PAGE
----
Kylie word is out

NEWS: It’s All Over Town – 30 Years of Kylie’s ‘Word Is Out’

1991: You can’t wriggle out of this – 30 years of “Word Is Out”

Each Kylie era begins with a song that is unforgettable. Everlasting. Memorable. “I Should Be So Lucky” in 1988, “Hand On Your Heart” in 1989 and “Better The Devil You Know” in 1990. So what went wrong with the opening single from Kylie’s fourth studio album, the “Let’s Get To It” era and why is it not remembered as well as its predecessors?

Kylie had barely put the “Rhythm Of Love” era to bed when just two months on from “Shocked”, she brought out a brand new song, “Word Is Out”. Much had changed behind the scenes at PWL Records in that period of time that perhaps precipitated a new song and a new album so soon. The most notable being the departure of songwriter Matt Aitken from the award winning hit makers, leaving just Mike Stock and Pete Waterman to continue to write, produce and develop their artists. They too were changing by the week. Sonia had gone, Jason was leaving and both Yell and Big Fun had fizzled out after barely a year in the limelight.

The one constant presence was their biggest artist, Kylie, who still kept the water running and the lights working. She was the only one still achieving top ten singles and albums and still collecting Silver and Gold discs for each release. So perhaps it was with momentum to keep the Hit Factory churning out hits that the reduced production team turned to their best asset for the next chapter. A new chapter and a new album, less than twelve months on from having released one. In retrospect, there were at least three tracks that appeared on that album that could have served as superior and strong lead singles. Songs that could have joined the illustrious list previously noted. But “Word Is Out” was chosen as the standard bearer.

The song itself felt fresh and new. Building on the maturity in sound of the “Rhythm Of Love” album, “Word Is Out” was funkier, sassier, sexier. As Kylie herself left her teens and went into her early 20’s, her own appearance and attitude changed and the sound of “Word Is Out” reflected that. She was now well established and had proven she was not a one-hit-wonder. That confidence deserved a song that represented her standing in the music industry, whether a fan or not. In the beginning, “Word Is Out” made that connection. Heavy use of backing vocals and a quick-fast beat together with horns proudly trumpeting their fanfare over the middle-eight and the final choruses, what more could you want to herald in Kylie 1991 and the future sound of Stock/Waterman?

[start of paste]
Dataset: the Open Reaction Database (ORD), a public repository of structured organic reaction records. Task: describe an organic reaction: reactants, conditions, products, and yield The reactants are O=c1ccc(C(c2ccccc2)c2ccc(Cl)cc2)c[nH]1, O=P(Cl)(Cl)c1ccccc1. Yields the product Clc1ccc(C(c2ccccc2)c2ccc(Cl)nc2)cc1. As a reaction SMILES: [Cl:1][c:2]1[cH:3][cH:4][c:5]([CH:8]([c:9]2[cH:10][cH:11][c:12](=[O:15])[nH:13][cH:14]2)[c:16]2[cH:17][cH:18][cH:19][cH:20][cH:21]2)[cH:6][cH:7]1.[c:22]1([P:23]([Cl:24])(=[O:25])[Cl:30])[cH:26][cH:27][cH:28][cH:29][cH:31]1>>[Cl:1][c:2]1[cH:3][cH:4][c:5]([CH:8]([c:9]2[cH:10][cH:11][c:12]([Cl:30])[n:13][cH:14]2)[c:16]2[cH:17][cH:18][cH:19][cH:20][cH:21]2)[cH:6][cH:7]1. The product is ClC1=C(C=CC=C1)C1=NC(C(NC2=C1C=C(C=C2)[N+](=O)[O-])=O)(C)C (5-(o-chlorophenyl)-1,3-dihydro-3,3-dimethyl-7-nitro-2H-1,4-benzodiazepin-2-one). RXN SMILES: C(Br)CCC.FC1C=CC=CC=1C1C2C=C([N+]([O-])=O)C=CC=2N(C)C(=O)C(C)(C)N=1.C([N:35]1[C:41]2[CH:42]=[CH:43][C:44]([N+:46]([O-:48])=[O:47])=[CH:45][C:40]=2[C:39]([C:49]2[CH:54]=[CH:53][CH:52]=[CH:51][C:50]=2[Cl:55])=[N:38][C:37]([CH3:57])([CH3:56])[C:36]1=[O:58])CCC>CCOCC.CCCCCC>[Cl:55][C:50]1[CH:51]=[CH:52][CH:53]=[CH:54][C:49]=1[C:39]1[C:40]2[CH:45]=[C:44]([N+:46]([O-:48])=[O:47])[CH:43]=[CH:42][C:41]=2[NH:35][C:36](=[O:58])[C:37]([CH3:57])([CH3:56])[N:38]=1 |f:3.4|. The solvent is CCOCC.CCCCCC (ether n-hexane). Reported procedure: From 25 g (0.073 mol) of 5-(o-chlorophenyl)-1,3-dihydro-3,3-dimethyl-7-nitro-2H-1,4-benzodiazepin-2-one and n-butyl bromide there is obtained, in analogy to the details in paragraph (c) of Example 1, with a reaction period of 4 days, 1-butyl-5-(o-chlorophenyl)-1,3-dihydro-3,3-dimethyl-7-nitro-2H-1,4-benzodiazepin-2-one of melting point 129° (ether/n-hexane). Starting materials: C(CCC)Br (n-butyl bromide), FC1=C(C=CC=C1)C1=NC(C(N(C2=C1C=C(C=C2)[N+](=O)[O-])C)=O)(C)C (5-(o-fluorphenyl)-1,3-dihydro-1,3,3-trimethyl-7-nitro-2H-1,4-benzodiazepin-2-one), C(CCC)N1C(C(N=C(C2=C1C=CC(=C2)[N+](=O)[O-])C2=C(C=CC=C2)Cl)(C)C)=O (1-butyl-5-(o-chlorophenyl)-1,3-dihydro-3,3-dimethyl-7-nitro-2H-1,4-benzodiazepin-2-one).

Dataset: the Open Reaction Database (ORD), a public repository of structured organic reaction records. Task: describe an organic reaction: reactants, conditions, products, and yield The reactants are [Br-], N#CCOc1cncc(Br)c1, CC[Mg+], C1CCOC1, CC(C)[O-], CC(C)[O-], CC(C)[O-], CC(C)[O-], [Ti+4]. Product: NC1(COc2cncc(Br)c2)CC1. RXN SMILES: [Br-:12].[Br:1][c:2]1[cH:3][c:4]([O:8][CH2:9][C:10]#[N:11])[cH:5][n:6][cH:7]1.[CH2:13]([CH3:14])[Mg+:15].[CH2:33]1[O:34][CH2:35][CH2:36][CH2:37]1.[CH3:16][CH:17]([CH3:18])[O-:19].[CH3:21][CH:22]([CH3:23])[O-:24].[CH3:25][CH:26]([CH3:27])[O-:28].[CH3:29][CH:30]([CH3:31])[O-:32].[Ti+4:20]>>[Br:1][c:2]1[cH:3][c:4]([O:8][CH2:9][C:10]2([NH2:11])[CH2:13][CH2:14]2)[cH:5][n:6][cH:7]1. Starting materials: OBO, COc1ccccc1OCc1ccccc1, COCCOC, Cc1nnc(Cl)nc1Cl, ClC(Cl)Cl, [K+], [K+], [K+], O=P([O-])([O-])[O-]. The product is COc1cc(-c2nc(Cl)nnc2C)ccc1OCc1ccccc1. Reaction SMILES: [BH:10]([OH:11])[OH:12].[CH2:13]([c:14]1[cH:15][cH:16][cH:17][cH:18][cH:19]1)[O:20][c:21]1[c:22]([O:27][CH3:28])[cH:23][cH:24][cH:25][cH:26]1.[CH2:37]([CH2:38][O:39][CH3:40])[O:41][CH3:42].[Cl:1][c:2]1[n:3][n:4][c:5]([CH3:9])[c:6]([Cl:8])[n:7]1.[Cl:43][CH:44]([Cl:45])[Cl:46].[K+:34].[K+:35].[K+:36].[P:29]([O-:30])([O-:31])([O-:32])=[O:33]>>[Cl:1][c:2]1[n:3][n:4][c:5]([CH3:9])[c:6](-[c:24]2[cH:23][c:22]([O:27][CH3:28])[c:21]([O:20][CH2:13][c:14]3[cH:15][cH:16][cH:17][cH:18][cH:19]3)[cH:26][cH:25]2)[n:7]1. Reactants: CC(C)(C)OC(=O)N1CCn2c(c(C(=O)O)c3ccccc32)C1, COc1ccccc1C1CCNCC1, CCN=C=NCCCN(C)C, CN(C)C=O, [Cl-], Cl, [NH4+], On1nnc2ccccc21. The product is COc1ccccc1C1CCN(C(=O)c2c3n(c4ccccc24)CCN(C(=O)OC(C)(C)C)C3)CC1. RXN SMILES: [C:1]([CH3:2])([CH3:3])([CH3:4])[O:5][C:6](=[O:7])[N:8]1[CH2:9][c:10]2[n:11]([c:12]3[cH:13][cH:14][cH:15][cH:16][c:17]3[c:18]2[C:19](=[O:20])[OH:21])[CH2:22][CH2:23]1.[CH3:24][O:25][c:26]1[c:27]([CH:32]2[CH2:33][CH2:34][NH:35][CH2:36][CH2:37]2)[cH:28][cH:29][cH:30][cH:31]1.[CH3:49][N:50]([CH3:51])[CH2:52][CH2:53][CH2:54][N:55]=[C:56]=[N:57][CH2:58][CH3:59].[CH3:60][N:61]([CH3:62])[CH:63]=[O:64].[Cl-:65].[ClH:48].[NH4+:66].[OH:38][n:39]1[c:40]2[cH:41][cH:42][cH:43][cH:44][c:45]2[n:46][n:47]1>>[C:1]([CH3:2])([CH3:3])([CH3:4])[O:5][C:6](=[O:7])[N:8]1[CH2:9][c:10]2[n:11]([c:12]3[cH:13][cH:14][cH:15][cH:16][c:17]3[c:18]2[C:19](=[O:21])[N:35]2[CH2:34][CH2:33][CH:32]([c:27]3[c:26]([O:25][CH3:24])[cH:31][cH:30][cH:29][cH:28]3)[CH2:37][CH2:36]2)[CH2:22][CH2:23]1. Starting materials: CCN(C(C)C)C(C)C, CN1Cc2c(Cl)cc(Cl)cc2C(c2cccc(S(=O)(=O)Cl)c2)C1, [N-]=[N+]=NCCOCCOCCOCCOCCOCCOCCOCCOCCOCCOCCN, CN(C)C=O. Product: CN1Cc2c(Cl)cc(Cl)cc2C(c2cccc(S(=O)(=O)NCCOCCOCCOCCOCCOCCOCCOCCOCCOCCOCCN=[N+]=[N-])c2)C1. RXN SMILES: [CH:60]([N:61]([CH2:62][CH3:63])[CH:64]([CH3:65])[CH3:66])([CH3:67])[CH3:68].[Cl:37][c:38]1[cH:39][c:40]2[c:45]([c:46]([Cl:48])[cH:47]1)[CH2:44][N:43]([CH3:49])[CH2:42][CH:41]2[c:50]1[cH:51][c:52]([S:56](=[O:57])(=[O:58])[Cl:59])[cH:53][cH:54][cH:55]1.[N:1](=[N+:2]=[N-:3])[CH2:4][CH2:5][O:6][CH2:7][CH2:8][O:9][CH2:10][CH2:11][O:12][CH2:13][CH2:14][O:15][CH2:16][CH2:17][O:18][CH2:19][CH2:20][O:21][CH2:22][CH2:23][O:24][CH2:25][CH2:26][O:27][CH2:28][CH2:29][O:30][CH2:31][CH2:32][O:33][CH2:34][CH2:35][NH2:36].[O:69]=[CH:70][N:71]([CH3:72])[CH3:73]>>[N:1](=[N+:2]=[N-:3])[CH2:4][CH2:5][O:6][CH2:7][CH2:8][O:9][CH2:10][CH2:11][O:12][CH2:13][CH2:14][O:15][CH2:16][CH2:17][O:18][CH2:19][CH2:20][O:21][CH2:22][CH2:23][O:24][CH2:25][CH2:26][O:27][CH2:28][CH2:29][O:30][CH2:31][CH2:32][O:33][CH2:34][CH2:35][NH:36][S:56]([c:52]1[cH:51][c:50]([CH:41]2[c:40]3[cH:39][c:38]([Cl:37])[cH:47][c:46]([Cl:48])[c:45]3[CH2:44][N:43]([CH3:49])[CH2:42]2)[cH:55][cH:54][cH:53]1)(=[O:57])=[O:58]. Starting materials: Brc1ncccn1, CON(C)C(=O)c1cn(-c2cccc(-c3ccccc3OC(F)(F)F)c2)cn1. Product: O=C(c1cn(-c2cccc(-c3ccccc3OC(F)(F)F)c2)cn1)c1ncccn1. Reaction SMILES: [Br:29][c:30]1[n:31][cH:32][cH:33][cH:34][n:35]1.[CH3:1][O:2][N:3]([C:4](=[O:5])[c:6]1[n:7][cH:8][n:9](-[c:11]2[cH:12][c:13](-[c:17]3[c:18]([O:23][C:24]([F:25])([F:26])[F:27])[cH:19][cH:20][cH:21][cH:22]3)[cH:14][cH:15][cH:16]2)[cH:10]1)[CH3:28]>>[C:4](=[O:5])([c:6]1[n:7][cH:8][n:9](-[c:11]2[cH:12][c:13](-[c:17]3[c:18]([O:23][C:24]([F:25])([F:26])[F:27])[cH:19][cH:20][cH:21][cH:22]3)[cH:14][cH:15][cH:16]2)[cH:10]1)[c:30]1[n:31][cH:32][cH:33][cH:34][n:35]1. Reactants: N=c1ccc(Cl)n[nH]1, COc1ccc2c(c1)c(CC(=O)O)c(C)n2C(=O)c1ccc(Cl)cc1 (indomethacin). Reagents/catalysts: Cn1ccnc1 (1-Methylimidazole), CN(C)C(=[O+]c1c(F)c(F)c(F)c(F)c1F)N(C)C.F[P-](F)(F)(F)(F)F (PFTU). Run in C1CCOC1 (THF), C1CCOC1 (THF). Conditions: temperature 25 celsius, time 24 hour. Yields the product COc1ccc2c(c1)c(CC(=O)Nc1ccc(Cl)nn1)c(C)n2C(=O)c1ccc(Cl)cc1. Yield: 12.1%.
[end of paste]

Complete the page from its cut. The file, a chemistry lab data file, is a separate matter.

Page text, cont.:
The video shot was Kylie’s most risqué yet. Decked herself in fishnets and looking even more saucy than in her previous video for “Shocked”, Kylie walks the streets and alleyways ‘touting for business’ as the men looked on eagerly at what was being offered. The video has become noteworthy for the ‘debut’ of future TV presenter Davina McCall as one of Kylie’s entourage. Studio manager David Howells later said he felt things went “too far with ‘that’ video”. It seems tame today and certainly not inoffensive, but perhaps this did alienate much of Kylie’s teen fanbase back in 1991 as she attempted to attract an older audience to her music and her image.

“Word Is Out” was released in the UK first at the end of August 1991. The many negative aspects of its production, the video coupled with the fact that Stock (Aitken) Waterman music was at that time in decline as well conspired again the song. It entered the chart at number eighteen, certainly the lowest for a Kylie single since the very beginning. More worrying was the fact the seven days later it only went up two more places, the songs peak chart position in her greatest sales territory. “Word Is Out” broke a record run of thirteen UK top ten hits that Summer as it sank and left the chart just two weeks later. More successful was the ‘Summer Breeze’ mix of the song that was released in her native homeland four months later. This tamer version of “Word Is Out” peaked at No.10, although interest in the song in other countries was minimal and certainly not on par with previous first singles.


It would take a duet, “If You Were With Me Now” with US singer Keith Washington, to restore the equilibrium back in the UK chart, but perhaps the damage had already been done. Sales of “Let’s Get To It” were poor compared with her three previous long players. Perhaps some of the blame can be put in the selection of “Word Is Out” as the lead single? Would this era have been different had “Too Much Of A Good Thing” been the first cut?

The single was accompanied by another new recording, the down-tempo “Say The Word, I’ll Be There”, co-written with Kylie herself, which was not included on the final track listing of “Let’s Get To It“. A bit of a chalk and cheese combination on offer to begin with. “Word Is Out” is a good song. A very good song. It just struggled to find air space in a highly competitive climate. One that was becoming more and more anti-PWL. It was no “Sunshine On A Rainy Day” and it certainly was no “Everything I Do (I Do It For You)“!

What are your memories or thoughts on “Word Is Out”?

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